How Much Is Enough For Tradies
This week I want to pose an interesting question to you;
How much is enough?
It obviously elicits an extremely personal response from each of us, so I’m not going to attempt to tell you the answer to what I think it should be.
But I will point out how much could lead to making a mistake.
Which begins when you blindly remain on a forward trajectory, getting lodged in that perpetual cycle of needing more – more money, more work, more success. You get caught on a fast-paced treadmill built by a capitalistic society. And you never stop to think about whether you’re happy. Cause that’s the real goal, to be happy, isn’t it?
Now, this is an easy train to get fastened to. It’s very easy to get stuck in a mindset of more and confusing more with happiness. Especially when we live in a society that profits from consumerism.
You’re sucked into believing that as you make more money and have a better income, you should be buying more stuff – bigger, nicer things – a larger house, a more expensive car, more holidays, more toys and gadgets. You go to nice restaurants and spend more on seemingly important things.
We all do this, and I’m not saying you shouldn’t indulge in nice amenities when you have more cash. You’ve upgraded your lifestyle; it’s quite unavoidable not to.
And these amenities are desirable – you want them, I want them too – that’s what good marketing is…
But this want, this desire is never satisfied. There’s always more. Bigger, better things to buy.
Though, I think it would be a shame to chase the dollar and realise later in life that materiality wasn’t what you were after.
Now, most people, when I ask them, which I do as part of my onboarding process, say they want more money, but they also say they want more time off, more holidays, no weekends working, more time with their kids and less stress.
There are usually three things: money, time and stress.
So before you get on the money treadmill, have a pause and reflect – ask yourself what it is you want from your life.
So ask yourself; how much is enough?
They say money does make you happier, so there’s that, but there is also a price you pay in working more and getting addicted and maybe carrying more stress because you’re always chasing.
Remember, if you continue on the road of endless cash, you’re going to sacrifice the time off you wanted. This idea that you’re going to make millions of dollars a year and not work very hard is possible, but it’s unlikely; it’s difficult. And there are a few reasons for that.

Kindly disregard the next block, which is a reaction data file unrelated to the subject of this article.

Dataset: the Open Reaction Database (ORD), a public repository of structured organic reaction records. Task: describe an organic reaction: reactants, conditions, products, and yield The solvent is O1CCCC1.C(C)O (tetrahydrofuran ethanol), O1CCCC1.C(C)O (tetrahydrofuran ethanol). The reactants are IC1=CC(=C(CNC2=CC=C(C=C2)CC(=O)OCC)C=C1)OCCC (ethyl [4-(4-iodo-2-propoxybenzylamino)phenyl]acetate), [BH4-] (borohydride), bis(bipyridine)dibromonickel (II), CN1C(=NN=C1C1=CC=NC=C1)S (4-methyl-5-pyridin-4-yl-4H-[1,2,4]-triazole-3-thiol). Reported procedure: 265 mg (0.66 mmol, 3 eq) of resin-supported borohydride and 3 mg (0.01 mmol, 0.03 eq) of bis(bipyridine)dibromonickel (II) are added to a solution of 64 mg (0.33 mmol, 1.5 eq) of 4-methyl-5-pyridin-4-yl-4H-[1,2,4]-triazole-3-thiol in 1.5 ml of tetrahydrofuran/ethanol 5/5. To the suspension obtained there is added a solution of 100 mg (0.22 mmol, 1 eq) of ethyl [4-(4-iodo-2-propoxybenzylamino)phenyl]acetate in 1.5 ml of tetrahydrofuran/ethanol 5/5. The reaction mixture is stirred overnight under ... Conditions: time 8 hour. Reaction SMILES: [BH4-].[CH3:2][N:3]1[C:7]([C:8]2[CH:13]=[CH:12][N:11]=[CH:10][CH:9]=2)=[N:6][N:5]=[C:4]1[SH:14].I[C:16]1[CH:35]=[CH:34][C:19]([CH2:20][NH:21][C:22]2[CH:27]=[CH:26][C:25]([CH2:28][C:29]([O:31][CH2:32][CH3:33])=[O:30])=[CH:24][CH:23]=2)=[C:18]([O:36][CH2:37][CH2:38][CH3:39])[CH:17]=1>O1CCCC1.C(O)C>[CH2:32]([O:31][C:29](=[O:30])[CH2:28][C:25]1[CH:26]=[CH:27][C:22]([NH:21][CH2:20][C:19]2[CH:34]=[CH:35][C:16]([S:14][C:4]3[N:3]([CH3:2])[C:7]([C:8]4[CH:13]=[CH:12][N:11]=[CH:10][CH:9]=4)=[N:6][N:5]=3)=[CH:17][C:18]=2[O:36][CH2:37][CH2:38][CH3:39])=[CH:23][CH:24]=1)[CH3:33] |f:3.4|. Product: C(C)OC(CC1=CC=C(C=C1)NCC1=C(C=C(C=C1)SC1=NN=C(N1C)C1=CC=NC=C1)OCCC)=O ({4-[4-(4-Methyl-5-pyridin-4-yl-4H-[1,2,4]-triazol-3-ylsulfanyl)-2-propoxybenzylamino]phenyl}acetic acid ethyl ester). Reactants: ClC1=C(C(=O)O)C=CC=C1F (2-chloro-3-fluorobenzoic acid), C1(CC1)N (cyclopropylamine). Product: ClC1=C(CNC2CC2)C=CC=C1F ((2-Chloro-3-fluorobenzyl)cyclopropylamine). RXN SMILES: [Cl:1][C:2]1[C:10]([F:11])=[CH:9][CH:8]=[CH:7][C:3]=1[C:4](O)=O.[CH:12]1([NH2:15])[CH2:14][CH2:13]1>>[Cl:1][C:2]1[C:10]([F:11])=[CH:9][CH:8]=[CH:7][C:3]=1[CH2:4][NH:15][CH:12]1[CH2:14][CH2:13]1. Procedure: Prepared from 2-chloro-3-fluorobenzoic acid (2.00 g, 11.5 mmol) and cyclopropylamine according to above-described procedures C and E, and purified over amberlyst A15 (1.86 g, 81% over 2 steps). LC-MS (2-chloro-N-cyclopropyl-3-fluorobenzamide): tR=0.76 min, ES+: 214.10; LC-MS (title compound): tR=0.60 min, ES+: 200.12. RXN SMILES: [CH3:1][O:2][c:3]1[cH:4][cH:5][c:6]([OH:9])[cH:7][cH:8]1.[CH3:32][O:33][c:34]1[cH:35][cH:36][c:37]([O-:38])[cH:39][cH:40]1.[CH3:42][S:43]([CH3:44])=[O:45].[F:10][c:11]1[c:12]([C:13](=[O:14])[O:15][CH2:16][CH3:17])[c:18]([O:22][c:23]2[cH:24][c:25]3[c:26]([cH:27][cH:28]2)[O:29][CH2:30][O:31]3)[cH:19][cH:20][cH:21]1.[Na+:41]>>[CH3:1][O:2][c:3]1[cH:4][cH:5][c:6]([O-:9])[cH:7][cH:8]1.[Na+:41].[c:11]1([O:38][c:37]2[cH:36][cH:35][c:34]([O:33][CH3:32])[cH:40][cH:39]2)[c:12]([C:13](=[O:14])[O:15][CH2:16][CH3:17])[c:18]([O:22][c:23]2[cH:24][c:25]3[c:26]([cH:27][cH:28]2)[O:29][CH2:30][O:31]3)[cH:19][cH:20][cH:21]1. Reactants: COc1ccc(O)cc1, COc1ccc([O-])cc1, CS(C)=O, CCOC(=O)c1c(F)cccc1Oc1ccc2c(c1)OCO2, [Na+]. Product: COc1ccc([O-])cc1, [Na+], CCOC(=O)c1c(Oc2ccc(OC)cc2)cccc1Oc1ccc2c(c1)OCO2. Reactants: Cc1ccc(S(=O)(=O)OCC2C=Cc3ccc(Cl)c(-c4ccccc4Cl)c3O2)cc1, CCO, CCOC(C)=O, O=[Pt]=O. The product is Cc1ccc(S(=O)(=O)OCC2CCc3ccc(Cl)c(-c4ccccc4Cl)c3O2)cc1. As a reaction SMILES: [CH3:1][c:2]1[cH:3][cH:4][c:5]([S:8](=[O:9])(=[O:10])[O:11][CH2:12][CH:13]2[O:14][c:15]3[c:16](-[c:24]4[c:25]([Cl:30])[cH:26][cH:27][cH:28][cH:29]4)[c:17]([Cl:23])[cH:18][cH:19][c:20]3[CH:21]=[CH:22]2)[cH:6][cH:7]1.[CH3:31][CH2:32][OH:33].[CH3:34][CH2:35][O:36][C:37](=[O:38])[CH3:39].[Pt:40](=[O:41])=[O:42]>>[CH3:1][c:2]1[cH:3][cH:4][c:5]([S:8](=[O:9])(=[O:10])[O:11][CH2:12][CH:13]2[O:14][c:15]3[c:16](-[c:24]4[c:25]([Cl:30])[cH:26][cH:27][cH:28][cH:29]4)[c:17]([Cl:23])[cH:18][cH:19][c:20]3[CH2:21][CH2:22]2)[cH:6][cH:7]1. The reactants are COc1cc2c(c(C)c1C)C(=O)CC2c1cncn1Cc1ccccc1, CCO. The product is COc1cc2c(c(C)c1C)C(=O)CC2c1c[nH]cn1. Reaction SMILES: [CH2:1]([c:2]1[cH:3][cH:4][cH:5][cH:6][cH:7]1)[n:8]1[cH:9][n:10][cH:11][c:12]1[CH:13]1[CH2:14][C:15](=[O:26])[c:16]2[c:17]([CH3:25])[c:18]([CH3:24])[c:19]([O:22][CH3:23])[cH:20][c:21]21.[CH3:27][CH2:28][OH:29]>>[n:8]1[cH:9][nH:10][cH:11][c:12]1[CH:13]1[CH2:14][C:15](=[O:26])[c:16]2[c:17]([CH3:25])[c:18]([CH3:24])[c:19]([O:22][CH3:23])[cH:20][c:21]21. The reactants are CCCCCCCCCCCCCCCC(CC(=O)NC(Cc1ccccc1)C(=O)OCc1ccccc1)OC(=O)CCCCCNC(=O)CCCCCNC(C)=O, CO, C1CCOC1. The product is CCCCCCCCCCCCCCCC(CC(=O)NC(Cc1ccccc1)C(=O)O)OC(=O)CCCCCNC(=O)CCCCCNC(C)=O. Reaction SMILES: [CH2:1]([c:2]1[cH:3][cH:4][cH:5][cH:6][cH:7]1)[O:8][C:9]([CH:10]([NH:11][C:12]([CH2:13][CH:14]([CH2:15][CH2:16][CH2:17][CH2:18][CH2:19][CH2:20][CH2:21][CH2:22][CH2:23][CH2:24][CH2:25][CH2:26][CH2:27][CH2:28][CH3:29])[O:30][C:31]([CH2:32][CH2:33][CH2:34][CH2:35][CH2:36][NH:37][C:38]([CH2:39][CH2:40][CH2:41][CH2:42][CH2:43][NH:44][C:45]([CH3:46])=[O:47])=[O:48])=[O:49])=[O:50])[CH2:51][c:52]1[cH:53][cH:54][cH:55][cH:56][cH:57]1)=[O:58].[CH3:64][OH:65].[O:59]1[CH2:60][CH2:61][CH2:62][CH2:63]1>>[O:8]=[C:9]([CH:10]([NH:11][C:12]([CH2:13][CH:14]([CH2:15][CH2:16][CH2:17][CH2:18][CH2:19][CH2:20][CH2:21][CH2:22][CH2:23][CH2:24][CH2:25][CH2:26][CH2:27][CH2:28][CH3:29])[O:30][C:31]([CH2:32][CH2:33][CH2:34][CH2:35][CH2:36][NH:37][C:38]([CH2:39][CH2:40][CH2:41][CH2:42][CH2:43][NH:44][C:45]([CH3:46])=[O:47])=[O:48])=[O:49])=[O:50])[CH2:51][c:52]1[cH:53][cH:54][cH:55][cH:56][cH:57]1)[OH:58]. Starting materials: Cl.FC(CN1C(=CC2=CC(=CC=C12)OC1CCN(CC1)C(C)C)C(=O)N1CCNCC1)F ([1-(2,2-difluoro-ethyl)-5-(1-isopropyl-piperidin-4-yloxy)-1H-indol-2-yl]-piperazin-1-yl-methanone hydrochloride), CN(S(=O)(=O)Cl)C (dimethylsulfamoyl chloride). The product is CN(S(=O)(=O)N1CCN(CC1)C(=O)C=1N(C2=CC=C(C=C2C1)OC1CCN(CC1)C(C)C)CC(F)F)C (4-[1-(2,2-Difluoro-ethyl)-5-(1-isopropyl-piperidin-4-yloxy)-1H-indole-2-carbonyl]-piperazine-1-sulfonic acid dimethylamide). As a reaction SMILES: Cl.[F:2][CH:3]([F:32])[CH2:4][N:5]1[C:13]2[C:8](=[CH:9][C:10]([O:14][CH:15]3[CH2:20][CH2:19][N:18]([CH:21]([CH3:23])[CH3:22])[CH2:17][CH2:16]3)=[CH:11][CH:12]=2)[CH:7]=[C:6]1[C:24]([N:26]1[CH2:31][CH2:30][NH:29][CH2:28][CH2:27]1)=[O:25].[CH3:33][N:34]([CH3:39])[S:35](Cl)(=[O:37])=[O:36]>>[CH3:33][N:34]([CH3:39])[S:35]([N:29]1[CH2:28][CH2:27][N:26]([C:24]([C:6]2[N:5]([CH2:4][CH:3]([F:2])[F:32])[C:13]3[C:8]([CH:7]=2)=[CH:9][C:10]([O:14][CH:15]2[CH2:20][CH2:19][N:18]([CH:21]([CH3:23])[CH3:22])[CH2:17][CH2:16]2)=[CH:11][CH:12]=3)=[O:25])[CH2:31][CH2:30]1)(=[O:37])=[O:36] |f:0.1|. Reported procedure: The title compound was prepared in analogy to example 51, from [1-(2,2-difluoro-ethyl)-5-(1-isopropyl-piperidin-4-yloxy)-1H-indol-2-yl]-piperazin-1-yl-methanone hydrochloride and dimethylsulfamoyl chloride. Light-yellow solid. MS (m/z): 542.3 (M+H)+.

One is if you continue spending the money you need to keep making more money, you’re likely to catch yourself in a perpetual state of working. And working hard to remain at a constant level of step upward growth.
To constantly chase money means you won’t tone down the amount of work you do. Therefore no time off…
Working hard, making changes happen and succeeding is quite addictive in itself. I get that.
This is another reason it’s so easy to get caught on the treadmill. We all know the term ‘workaholics’ you might even be one… or have the potential to become one. There’s that risk.
This article is illustrating that you have an active choice in what you want for yourself.
And showing you that more is not always the answer.
Sit down, and ask yourself;
How much money do you want to make?
How hard do you want to work?
How many hours a week?
How many holidays do you want to have?
What do you actually want/need (amenities-wise)? Will it make you happy?
A small part of this is thinking about not buying stuff, not upgrading the house if what you really want is to not work so hard in a few years.
Think about this with your partner. Discuss what the balance point is between work and amenities and money.
It’s your call. But make it a definitive call. Don’t drift around the idea and get caught on the treadmill.
When we’re starting someone out in the Tradies Toolbox Program, the first thing we do is write a strategy. The first part of writing a strategy is setting out a vision for your business – a word that we use for your three-year goal.
We ask – what do you want your business to look like in three years? Which, of course, means more than just money.
It’s more than just a money goal although money is part of it.
So think about how much money you want and then about how much you need your business to make, but also think about what else you want for and from your business.
At Small Fish, we use a tool called the Balanced Scorecard to help us set our vision, and that covers not only money but the other things you should consider within your business; the time and the stress, your customers, your team, and the organisation itself is important too.
If you don’t consider all these other stakeholders, you’re unlikely to have as much success.
If you’d like a copy of our vision worksheet, comment ‘VISION’, and we’ll send it to you.
It has the Balanced Scorecard and more about how to write a vision statement for what you want.
Take control of what you want, don’t just drift.
There are four ways you can engage with me:
1. Subscribe to these emails and get them once a week in your inbox so you never miss a video from me.
2. Join the Trades Business Toolshed Facebook Group where you can watch these videos, ask me questions or talk to your peers.
3. Attend my next Tradie Profit Webinar.
4. Book yourself a 10-minute chat with me. We’ll talk about whether coaching is right for you now and if it is, we’ll go further into the process before you have to make your mind up.
See you later.